|Theme of the Anatolics
Άνατολικόν θέμα, θέμα Άνατολικῶν
|Theme of the Byzantine Empire|
|640s/660s – c. 1078|
The Byzantine themes of Asia Minor in circa 740
|Historical era||Middle Ages|
• Fall to the Seljuks.
|Today part of||Turkey|
The Anatolic Theme (Greek: Άνατολικόν [θέμα], Anatolikon [thema]), more properly known as the Theme of the Anatolics (Greek: θέμα Άνατολικῶν, thema Anatolikōn) was a Byzantine theme (a military-civilian province) in central Asia Minor (modern Turkey). From its establishment, it was the largest and senior-most of the themes, and its military governors (stratēgoi) were powerful individuals, several of them rising to the imperial throne or launching failed rebellions to capture it. The theme and its army played an important role in the Arab–Byzantine wars of the 7th–10th centuries, after which it enjoyed a period of relative peace that lasted until its conquest by the Seljuk Turks in the late 1070s.
Geography and administration [ edit ]
In its "classical" form during the 8th and 9th centuries, the theme stretched over the ancient regions of Lycaonia, Pisidia, Isauria, as well as most of Phrygia and parts of Galatia Salutaris. Initially, the Anatolic Theme included the western and southern shores of Asia Minor as well, but by c. 720 they were split off to form the Thracesian and Cibyrrhaeot themes. Under Theophilos (r. 829–842), its eastern and south-eastern portions, facing the Arab frontier zone and including the forts that guarded the northern entrance to the Cilician Gates, were detached to form two new frontier districts (kleisourai), those of Cappadocia (originally a division, or tourma, of the Anatolics) and Seleucia. Emperor Leo VI the Wise (r. 886–912) later ceded the region west of Lake Tuz (the banda of Eudokias, Hagios Agapetos and Aphrazeia) to Cappadocia. The theme's capital was Amorium, until the sack of the city by the Abbasids in 838. After that, it was probably transferred to the nearby fortress of Polybotos.
According to the 10th-century Arab geographers Qudama ibn Ja'far and Ibn al-Faqih, the Anatolic Theme, "the largest of the provinces of the Romans", fielded 15,000 men, and contained 34 fortresses. It and its military governor, or stratēgos, first attested in 690, ranked first in precedence among the theme governors. As such, the "stratēgos of the Anatolics" (στρατηγός τῶν Άνατολικῶν) was one of the highest in the Empire, and one of the few posts from which eunuchs were specifically barred. The holders of the post received an annual salary of 40 pounds of gold, and are attested as holding the senior court ranks of patrikios, anthypatos, and prōtospatharios. In addition, they were the only ones to be appointed to the exceptional post of monostrategos ("single-general"), overall commander of the Asian land themes.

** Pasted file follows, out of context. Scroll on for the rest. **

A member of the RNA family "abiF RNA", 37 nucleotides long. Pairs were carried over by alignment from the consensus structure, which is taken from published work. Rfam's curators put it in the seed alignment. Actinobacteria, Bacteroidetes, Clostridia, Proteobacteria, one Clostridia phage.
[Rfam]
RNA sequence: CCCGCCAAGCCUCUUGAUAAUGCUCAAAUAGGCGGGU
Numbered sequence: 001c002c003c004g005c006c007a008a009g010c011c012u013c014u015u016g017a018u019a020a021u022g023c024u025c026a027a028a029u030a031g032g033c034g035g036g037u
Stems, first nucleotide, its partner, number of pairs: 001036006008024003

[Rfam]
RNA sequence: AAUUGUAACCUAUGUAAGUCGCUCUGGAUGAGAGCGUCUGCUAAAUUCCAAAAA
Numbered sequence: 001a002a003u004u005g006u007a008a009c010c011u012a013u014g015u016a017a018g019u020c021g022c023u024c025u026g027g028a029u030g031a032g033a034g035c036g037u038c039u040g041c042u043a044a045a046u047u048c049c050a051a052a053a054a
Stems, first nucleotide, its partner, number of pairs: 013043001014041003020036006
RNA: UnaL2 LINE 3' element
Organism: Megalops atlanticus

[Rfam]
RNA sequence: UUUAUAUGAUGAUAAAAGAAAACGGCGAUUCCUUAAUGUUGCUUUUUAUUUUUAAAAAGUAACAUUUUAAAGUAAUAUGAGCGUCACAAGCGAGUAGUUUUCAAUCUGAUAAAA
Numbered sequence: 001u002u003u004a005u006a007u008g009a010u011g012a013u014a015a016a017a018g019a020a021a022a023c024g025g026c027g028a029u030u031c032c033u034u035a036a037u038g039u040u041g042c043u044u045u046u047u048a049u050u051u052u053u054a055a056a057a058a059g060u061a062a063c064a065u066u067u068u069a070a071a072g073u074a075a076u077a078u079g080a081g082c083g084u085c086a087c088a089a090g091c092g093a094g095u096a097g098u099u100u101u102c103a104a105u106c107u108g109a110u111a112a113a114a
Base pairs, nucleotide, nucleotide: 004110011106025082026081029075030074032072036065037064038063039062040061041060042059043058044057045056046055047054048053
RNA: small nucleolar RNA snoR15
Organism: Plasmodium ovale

History [ edit ]
The exact date of the theme's establishment is unknown. Along with the other original themes, it was created sometime after the 640s as a military encampment area for the remnants of the old field armies of the East Roman army, which were withdrawn to Asia Minor in the face of the Muslim conquests. The Anatolic Theme was settled and took its name from the army of the East (Greek: Άνατολή, Anatolē).> The theme is attested for the first time in 669, while the army itself is mentioned, as the exercitus Orientalis, as late as an iussio of Justinian II in 687.
Wars with the Arabs and the Turks [ edit ]
During the wars with the Arabs in the 7th and 8th centuries, the Anatolic Theme—especially Cappadocia, its easternmost region—was frequently either a target of Arab invasions, or at the forefront of the Byzantine counter-raids into Arab territory, which began after the middle of the 8th century.
The thematic capital, Amorium, was also a frequent target of the Arabs. It was attacked already in 644, captured in 646, and briefly occupied in 669. The Arabs reached it again in 708 and besieged it without success in 716, during their march on Constantinople. The tide of the Arab attacks ebbed in the 740s, after the Byzantine victory at the Battle of Akroinon and the turmoil of the Third Fitna and the Abbasid Revolution, and under Emperor Constantine V (r. 741–775), the Anatolics spearheaded the Byzantine campaigns into Arab-held territory. This in turn provoked the reaction of the Abbasid Caliphate, which in the quarter-century after 780 launched repeated invasions of Byzantine Asia Minor. Thus the Anatolics suffered a heavy defeat at Kopidnadon in 788, and Amorium was threatened again in 797. In the early years of the 9th century, Cappadocia was the focus of Arab attacks, which culminated in the great invasion of 806 led by Caliph Harun al-Rashid (r. 786–809) himself, which took Heraclea Cybistra and several other forts.